NICOLA Sturgeon described Theresa May’s latest Brexit statement as “a dead duck” yesterday, as the Prime Minister launched a furious attack on European leaders.

The Tory leader was humiliated during last week’s summit in Salzburg, after her Chequers plans were utterly rejected.

READ MORE: EU citizens sceptical of Theresa May's post-Brexit assurances

In a hastily organised statement in Downing Street just hours after she touched down in London, May told the Europeans not to expect to her to “overturn the result of the referendum”.

“Nor,” she added, “will I break up my country.”

READ MORE: Theresa May’s Government is lost in a Brexit fantasy land

Sturgeon called the statement “dreadful.”

“Chequers is a dead duck but if [May’s] tactic now is to try and double down on those proposals and then seek to blame the EU for a no-deal outcome, then she will do huge damage to all of those she is supposed to serve,” she warned.

READ MORE: European judges to have final say on Scottish Article 50 case

The First Minister added that “the only remotely workable way for Brexit to happen is for the UK to stay in the single market and customs union.”

“A ‘no deal’ or ‘no detail‘ Brexit are simply not acceptable – particularly for Scotland, where we did not vote for any of this.”

May’s angry response was seemingly sparked in part because European Council president Donald Tusk had played a prank on her during Thursday’s EU summit.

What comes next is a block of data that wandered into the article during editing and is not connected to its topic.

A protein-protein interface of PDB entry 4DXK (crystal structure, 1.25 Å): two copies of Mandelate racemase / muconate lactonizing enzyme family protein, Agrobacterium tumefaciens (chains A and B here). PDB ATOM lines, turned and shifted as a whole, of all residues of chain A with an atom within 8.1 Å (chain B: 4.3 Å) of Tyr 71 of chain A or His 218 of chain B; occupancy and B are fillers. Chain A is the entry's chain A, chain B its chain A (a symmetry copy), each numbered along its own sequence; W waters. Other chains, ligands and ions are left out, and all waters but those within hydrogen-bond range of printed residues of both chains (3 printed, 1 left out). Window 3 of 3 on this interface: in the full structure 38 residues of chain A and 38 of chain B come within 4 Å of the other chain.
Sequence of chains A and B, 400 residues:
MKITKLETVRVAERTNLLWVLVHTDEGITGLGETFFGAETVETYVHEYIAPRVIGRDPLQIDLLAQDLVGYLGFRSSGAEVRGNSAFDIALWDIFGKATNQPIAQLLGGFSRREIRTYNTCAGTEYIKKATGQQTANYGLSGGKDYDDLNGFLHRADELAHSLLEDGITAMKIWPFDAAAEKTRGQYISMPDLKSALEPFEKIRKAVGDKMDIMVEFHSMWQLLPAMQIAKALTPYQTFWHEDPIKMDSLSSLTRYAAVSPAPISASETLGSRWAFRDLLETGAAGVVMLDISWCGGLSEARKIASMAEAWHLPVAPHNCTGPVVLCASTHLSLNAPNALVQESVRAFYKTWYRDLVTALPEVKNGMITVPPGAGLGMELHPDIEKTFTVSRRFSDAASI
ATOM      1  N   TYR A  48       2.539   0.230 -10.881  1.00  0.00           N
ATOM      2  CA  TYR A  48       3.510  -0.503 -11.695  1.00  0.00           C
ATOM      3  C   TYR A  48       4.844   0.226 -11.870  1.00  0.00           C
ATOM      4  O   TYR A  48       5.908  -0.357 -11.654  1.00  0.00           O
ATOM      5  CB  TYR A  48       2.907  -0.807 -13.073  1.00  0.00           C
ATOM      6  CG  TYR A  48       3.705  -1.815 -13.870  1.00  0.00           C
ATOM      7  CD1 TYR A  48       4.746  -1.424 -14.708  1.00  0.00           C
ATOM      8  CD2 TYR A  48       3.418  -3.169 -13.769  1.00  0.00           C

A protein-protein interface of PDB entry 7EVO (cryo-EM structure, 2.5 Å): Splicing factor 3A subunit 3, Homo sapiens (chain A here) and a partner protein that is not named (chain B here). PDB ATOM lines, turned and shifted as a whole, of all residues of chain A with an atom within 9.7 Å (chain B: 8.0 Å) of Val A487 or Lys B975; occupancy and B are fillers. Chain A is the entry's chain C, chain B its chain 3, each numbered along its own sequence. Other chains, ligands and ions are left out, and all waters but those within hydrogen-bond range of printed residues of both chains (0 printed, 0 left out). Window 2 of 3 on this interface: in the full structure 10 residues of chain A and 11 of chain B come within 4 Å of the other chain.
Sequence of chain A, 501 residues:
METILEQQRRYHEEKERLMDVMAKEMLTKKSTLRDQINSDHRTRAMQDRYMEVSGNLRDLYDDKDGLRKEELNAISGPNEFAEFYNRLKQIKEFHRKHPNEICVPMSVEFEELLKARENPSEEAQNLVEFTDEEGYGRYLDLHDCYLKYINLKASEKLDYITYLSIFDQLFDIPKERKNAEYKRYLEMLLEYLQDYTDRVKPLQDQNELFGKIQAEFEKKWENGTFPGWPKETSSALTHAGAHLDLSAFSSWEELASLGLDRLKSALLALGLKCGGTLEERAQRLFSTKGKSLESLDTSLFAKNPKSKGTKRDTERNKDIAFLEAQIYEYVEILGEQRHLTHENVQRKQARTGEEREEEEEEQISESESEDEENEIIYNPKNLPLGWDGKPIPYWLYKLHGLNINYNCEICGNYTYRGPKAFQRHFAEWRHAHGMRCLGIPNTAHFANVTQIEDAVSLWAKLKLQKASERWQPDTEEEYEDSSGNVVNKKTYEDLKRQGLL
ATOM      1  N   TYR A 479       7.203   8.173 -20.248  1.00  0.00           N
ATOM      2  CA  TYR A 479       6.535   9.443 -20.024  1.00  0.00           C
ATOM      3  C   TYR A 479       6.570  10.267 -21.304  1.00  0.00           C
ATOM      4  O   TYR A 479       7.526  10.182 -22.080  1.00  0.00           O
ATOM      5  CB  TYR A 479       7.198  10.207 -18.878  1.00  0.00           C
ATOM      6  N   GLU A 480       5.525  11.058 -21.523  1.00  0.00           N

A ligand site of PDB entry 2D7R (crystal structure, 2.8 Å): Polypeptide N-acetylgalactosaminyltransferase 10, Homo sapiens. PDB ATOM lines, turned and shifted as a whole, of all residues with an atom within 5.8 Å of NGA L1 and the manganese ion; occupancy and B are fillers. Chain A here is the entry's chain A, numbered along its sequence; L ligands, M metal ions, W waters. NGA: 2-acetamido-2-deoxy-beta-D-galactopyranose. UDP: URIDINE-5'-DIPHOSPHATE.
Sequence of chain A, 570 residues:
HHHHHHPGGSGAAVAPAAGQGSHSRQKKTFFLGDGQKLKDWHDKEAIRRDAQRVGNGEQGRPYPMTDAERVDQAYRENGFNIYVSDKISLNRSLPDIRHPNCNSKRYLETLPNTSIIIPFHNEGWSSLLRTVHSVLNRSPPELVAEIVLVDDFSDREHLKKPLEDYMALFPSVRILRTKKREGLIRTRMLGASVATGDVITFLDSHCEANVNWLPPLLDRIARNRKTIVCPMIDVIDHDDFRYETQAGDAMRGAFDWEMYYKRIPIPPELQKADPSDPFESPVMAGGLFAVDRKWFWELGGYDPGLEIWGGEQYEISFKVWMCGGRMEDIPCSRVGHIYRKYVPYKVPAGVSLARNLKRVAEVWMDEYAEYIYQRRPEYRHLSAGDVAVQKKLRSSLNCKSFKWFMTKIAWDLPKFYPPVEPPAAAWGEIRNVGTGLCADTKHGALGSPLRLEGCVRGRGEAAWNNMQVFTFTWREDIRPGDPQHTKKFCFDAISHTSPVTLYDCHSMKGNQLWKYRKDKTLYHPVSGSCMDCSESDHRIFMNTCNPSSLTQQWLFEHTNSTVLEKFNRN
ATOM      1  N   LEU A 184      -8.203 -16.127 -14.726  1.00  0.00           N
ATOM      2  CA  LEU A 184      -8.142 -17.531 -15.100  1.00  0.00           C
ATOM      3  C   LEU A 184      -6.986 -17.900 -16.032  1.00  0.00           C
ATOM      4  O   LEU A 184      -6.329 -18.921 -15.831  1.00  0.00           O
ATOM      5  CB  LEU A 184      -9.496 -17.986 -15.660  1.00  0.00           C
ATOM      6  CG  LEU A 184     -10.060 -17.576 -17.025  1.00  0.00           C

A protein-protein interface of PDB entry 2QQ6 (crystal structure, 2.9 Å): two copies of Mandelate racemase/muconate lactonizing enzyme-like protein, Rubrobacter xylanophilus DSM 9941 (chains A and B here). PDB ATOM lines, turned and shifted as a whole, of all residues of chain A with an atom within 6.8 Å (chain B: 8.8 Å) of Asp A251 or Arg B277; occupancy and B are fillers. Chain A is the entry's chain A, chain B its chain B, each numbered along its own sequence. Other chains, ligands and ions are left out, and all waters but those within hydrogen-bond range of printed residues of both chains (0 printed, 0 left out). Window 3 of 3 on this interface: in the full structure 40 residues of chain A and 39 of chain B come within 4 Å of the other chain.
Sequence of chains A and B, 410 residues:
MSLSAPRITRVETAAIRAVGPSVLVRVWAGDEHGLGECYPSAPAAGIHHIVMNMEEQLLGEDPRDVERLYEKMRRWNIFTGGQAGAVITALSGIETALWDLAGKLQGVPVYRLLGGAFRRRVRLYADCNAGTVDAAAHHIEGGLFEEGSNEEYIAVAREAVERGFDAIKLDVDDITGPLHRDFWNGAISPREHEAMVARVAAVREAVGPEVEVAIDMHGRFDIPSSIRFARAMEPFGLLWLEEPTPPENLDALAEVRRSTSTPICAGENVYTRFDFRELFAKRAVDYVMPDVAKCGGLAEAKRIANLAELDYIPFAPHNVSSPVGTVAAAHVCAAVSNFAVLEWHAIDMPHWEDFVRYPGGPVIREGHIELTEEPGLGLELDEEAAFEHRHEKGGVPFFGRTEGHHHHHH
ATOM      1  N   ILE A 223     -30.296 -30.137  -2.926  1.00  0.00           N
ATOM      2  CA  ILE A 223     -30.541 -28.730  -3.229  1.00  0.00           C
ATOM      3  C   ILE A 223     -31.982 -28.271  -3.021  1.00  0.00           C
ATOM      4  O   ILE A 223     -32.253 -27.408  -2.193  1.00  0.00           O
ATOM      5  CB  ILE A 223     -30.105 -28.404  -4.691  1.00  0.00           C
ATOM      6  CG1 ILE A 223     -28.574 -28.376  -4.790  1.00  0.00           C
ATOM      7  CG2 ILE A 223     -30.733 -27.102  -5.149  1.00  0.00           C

At one point during the meeting Tusk ushered May over to some strategically positioned cakes, and offered her one of the tasty treats.

But after the summit the former Polish Prime Minister posted a picture on Instagram of him and May beside the petit fours, with the caption: “A piece of cake, perhaps? Sorry, no cherries,” referencing claims of both “cherry picking” and the UK being able to have its cake and eat it.

In her statement, the Prime Minister insisted she had always treated the EU with “nothing but respect”. “The UK expects the same,” she demanded.

The statement, which was delayed by 10 minutes because of a lack of power inside Downing Street, sent the pound plummeting.

May said the UK and the EU were at an “impasse,” citing irreconcilable differences on the UK’s future relationship with Europe and on the Irish border.

“What the EU were offering would mean the UK would “still have to abide by the all EU rules, uncontrolled immigration from the EU would continue and we couldn’t do trade deals we want with other countries,” she said.

May put the blame for the collapse in the talks squarely at the feet of the European Council’s president.

“Yesterday, Donald Tusk said our proposals would undermine the single market. He didn’t explain how in any detail or make any counter-proposal.

“So we are at an impasse.”

She added: “At this stage in the negotiations it is not acceptable to simply reject the other side’s proposals without a detailed explanation and counter proposals, so we now need to hear from the EU, what the real issues are and what their alternative is so that we can discuss them, until we do we cannot make progress.”

In a defiant final message, May said: “The EU should be clear: I will not overturn the result of the referendum.

“Nor will I break up my country.

“We need serious engagement on resolving the two big problems in the negotiations.

“We stand ready.”

Scottish Tory leader Ruth Davidson offered the Prime Minister her support. “As we seek to find a way through the current impasse, I hope such good faith and respect will be reciprocated,” she said.

Labour leader Jeremy Corbyn said “political games from both the EU and our government need to end”.

“The Tories have spent more time arguing among themselves than negotiating with the EU,” he added.